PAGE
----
Free State Agriculture (FSA) handed its official submission on the Expropriation Bill to parliament. The document is supported by more than 80 000 individuals across the country, who reject the Expropriation Bill as tabled in its current form.
“Although parliament cannot receive hard copy submissions, we have arranged with members of the public works and infrastructure committee to receive our official submission. The submission was received by a member of the Department of Public Works and Infrastructure Committee of parliament, Madeleine Hickling, as the secretary and chairperson of the committee were unable to receive the submission in person.
“The same has been emailed to the secretary of the committee. The Expropriation Bill seeks to create a framework where expropriation of assets with nil compensation may be possible. This Expropriation Bill allows for any property (not just land) to be seized by the state and must be stopped in its current form,” says Francois Wilken, president of FSA.
Unacceptable aspects of the Expropriation Bill
FSA considers the following as unacceptable aspects of the Expropriation Bill and aspects that put the civil liberties of all South Africans at risk:
- De facto state control of all property (Clause 3).
- Municipalities will have the right to apply and regulate this law (Clause 1).
- Expropriation in ‘public interest’ is too broadly defined and as such implies that any reason can be used for expropriation (Clause 1).
In the FSA’s submission that was handed over to parliament, the focus is on four main concerns:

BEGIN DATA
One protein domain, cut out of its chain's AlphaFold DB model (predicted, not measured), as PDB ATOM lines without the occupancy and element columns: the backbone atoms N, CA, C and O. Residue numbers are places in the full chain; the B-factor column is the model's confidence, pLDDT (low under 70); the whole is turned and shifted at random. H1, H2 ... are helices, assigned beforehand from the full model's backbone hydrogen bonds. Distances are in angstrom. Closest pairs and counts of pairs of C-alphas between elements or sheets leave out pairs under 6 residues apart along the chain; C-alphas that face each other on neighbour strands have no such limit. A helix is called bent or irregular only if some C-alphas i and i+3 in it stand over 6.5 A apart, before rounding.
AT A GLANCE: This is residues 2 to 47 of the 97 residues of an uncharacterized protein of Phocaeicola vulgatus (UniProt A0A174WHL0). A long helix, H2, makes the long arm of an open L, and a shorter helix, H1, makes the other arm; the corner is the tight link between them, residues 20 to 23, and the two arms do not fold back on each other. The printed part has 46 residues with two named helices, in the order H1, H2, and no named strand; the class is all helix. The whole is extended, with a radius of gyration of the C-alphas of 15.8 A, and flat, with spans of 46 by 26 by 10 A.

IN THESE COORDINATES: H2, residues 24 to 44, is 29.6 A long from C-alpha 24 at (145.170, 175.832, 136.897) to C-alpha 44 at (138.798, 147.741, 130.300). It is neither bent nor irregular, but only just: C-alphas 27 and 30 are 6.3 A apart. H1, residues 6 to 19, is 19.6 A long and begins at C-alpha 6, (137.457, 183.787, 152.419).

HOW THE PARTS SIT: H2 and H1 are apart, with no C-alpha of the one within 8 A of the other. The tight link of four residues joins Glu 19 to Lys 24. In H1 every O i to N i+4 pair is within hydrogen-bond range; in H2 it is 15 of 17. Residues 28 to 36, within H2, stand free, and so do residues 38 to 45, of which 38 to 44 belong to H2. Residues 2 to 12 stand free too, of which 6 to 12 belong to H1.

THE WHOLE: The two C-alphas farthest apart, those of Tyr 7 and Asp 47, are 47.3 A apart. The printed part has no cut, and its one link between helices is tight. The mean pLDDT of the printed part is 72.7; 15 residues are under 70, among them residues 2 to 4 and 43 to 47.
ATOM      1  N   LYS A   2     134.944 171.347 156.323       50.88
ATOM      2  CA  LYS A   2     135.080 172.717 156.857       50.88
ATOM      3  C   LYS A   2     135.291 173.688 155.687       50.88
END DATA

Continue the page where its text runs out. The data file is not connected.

- The intentions of the Expropriation Bill solely for land reform.
- The intended compensation as outlined in the bill, opening the gap for nil compensation.
- The fact that the Expropriation Bill focusses on all property, not just agricultural land.
- The impact of the Expropriation Bill on South Africa as a whole.
If this legislation is promulgated with South Africa’s current debt status, expounded by Covid-19, it will lead to instant further credit downgrades, capital flight and a collapse of our economy, leading to an increase in poverty.
How to oppose the Expropriation Amendment Act
The FSA submission is within our specific mandate from our 3 400 commercial farmer members and has the broader support from nearly 80 000 South Africans who signed our online petition.
Anyone who wishes to oppose the Expropriation Amendment Act can record their input on FSA’s website. The input will be handed over to parliament and the number of people in support of FSA will form part of our argument against expropriation without compensation during oral submissions in parliament later this year and during the provincial public hearings. – Press release, FSA